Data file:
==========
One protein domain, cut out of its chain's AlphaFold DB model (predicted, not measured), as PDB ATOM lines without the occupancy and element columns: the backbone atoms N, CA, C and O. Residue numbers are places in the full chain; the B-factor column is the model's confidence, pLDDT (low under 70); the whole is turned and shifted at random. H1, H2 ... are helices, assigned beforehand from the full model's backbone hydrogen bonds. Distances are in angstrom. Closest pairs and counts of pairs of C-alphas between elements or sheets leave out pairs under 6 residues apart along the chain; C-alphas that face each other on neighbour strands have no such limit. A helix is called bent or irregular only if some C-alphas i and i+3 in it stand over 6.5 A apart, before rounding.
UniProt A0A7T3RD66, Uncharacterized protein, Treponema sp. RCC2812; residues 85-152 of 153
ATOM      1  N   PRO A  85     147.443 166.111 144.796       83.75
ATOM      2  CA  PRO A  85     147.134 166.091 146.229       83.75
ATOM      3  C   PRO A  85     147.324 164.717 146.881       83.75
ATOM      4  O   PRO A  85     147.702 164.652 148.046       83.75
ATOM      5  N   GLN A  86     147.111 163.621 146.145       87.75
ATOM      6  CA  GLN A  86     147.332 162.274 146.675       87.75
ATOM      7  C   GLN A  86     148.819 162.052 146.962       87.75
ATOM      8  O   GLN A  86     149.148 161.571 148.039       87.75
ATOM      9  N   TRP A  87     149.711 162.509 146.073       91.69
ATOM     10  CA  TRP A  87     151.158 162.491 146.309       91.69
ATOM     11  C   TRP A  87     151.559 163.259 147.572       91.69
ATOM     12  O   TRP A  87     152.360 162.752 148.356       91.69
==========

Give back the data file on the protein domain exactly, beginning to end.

One protein domain, cut out of its chain's AlphaFold DB model (predicted, not measured), as PDB ATOM lines without the occupancy and element columns: the backbone atoms N, CA, C and O. Residue numbers are places in the full chain; the B-factor column is the model's confidence, pLDDT (low under 70); the whole is turned and shifted at random. H1, H2 ... are helices, assigned beforehand from the full model's backbone hydrogen bonds. Distances are in angstrom. Closest pairs and counts of pairs of C-alphas between elements or sheets leave out pairs under 6 residues apart along the chain; C-alphas that face each other on neighbour strands have no such limit. A helix is called bent or irregular only if some C-alphas i and i+3 in it stand over 6.5 A apart, before rounding.
UniProt A0A7T3RD66, Uncharacterized protein, Treponema sp. RCC2812; residues 85-152 of 153
ATOM      1  N   PRO A  85     147.443 166.111 144.796       83.75
ATOM      2  CA  PRO A  85     147.134 166.091 146.229       83.75
ATOM      3  C   PRO A  85     147.324 164.717 146.881       83.75
ATOM      4  O   PRO A  85     147.702 164.652 148.046       83.75
ATOM      5  N   GLN A  86     147.111 163.621 146.145       87.75
ATOM      6  CA  GLN A  86     147.332 162.274 146.675       87.75
ATOM      7  C   GLN A  86     148.819 162.052 146.962       87.75
ATOM      8  O   GLN A  86     149.148 161.571 148.039       87.75
ATOM      9  N   TRP A  87     149.711 162.509 146.073       91.69
ATOM     10  CA  TRP A  87     151.158 162.491 146.309       91.69
ATOM     11  C   TRP A  87     151.559 163.259 147.572       91.69
ATOM     12  O   TRP A  87     152.360 162.752 148.356       91.69